Assembly elections on 2 June 2011

A vote was taken in the Commons yesterday to hold the AV referendum on 5 May 2011. Because the Bill is at committee stage it would still be technically possible to change it in a later vote on the whole bill, but for all practical purposes this vote has confirmed the date of the AV referendum. The voting figures of 335 to 207 show that any subsequent rebellion would be unlikely to get the date changed anyway.

As I'm sure everyone reading this will know, this is the same day as the elections to the Welsh and North of Ireland Assemblies and Scottish Parliament are due to be held. There has been quite some protest about the clash, but the ConDem government at Westminster has simply gone ahead anyway. It's not often that I agree with Chris Bryant (although the work he does with regard to teenage pregnancies is an honourable exception) but this is one occasion where I fully agree with what he said:

Mr Bryant, shadow justice minister, said there had been an "extraordinary" lack of consultation with devolved assemblies about the proposed poll date and its impact on devolved elections.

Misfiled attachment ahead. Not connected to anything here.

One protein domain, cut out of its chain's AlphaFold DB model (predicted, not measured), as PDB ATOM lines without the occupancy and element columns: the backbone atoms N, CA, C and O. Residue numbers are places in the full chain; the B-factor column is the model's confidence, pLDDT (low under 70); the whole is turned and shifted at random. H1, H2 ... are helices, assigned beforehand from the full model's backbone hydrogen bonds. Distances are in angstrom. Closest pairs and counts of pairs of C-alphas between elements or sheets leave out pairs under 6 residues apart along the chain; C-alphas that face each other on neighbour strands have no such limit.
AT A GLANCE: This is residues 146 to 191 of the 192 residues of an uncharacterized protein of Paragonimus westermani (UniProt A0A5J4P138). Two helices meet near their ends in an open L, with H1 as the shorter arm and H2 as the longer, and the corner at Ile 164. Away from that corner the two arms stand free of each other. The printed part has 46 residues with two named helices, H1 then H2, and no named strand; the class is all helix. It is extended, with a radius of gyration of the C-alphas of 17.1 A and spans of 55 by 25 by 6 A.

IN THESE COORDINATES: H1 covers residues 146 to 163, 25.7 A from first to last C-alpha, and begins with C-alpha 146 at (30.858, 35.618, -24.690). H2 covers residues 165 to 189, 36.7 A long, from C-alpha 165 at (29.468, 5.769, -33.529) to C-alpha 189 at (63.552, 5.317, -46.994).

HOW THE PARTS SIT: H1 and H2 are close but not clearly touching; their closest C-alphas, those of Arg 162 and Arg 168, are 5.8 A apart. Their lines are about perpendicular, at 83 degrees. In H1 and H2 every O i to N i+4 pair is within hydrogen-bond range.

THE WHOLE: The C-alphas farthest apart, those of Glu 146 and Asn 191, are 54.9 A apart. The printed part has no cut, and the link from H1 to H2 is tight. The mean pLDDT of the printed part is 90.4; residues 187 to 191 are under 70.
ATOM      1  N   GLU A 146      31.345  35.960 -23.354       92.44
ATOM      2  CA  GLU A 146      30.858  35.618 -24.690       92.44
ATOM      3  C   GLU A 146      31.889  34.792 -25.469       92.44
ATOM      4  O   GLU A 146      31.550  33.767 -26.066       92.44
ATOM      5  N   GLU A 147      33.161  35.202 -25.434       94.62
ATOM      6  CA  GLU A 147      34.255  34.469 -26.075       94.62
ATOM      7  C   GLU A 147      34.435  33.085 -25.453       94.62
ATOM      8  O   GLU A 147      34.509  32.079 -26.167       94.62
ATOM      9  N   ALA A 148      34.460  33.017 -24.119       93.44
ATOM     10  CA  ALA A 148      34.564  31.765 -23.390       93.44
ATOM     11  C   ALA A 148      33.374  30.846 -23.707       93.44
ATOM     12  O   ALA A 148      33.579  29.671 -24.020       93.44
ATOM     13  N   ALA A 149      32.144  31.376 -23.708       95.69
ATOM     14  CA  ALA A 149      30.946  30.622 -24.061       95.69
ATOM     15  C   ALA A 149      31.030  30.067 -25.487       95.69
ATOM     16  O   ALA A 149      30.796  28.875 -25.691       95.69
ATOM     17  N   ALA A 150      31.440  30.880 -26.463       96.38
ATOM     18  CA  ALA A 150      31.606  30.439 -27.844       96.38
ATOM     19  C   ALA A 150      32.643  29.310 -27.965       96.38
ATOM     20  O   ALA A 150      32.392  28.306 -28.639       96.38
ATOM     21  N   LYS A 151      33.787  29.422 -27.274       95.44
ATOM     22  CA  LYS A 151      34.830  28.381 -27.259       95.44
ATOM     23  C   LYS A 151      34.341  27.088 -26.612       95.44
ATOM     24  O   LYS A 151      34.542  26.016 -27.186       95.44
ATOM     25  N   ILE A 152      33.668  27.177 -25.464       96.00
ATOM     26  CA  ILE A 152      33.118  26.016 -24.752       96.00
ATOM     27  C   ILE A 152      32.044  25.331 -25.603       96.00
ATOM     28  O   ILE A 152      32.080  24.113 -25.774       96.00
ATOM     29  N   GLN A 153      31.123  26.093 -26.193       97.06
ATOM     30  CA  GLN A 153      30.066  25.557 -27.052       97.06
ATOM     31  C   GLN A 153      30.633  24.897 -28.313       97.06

There was a "firm view" among these assemblies that the date was a bad idea and it showed a lack of respect to Scotland, Wales and Northern Ireland, he suggested.

"It would just seem to be common human decency to be able to consult," he told MPs, adding this "betrayed the rather London-centric view of the government."

BBC, 25 October 2010

This is matter has been on the table for some time. Back in May, in one of the first bilateral meetings between the Welsh Government and the new Welsh Secretary, the subject was raised ... but Cheryl Gillan did nothing to relay those concerns to the Westminster government, saying that she did not do so because the request wasn't made in writing. We can read about it in this report in the Western Mail in July:

     Wales ‘strongly opposed’ to election date clash

This is the position of the One Wales Government on the issue: